A major experimental capability at Bates, especially during the last years of its operation as a National User Facility for Nuclear Physics, was the Bates Large Acceptance Spectrometer Toroid (BLAST).  BLAST was designed to use the storage ring capability of the South Hall Ring along with internal gas targets, including polarized targets.  The scientific program provided insight not only into the subatomic scale but also into the astronomic scale.  It addressed issues of central importance to intermediate energy nuclear physics:  the structure of the nucleon; the spin structure of the weakly bound deuteron system and the three-body 3He system; and the nature of multinucleon absorption mechanisms in electromagnetic reactions.

The design of the BLAST detector consisted of an eight-sector copper coil array which produced a toroidal magnetic field, instrumented with two opposing wedge-shaped sectors of wire chambers, scintillation detectors, Cerenkov counters, Pb-glass calorimeters, and neutron detectors.  The open geometry maximized acceptance while allowing good momentum and angular resolution and a luminosity capability well matched to the densities of the polarized internal targets.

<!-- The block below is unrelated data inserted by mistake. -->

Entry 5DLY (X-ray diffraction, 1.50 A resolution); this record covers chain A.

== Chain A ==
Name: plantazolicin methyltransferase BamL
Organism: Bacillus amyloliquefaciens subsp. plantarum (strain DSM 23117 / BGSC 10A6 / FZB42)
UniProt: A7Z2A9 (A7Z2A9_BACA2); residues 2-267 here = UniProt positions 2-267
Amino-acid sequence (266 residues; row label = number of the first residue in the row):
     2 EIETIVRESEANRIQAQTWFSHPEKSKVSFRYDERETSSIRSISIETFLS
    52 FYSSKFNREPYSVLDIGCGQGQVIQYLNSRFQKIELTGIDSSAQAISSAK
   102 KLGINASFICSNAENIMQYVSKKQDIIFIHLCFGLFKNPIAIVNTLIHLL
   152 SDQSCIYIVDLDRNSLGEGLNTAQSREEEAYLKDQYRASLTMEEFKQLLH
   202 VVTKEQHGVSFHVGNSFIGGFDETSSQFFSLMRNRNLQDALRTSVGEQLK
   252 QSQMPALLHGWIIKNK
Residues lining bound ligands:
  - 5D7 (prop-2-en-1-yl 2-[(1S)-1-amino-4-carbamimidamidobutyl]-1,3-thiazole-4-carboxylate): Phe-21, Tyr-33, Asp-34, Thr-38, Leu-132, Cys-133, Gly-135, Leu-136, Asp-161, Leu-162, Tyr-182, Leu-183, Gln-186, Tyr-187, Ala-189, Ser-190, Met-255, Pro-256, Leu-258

When the BLAST experimental run at Bates was complete, the BLAST detector was moved to the DESY laboratory in Hamburg, Germany and was successfully used in the important OLYMPUS experiment at that laboratory.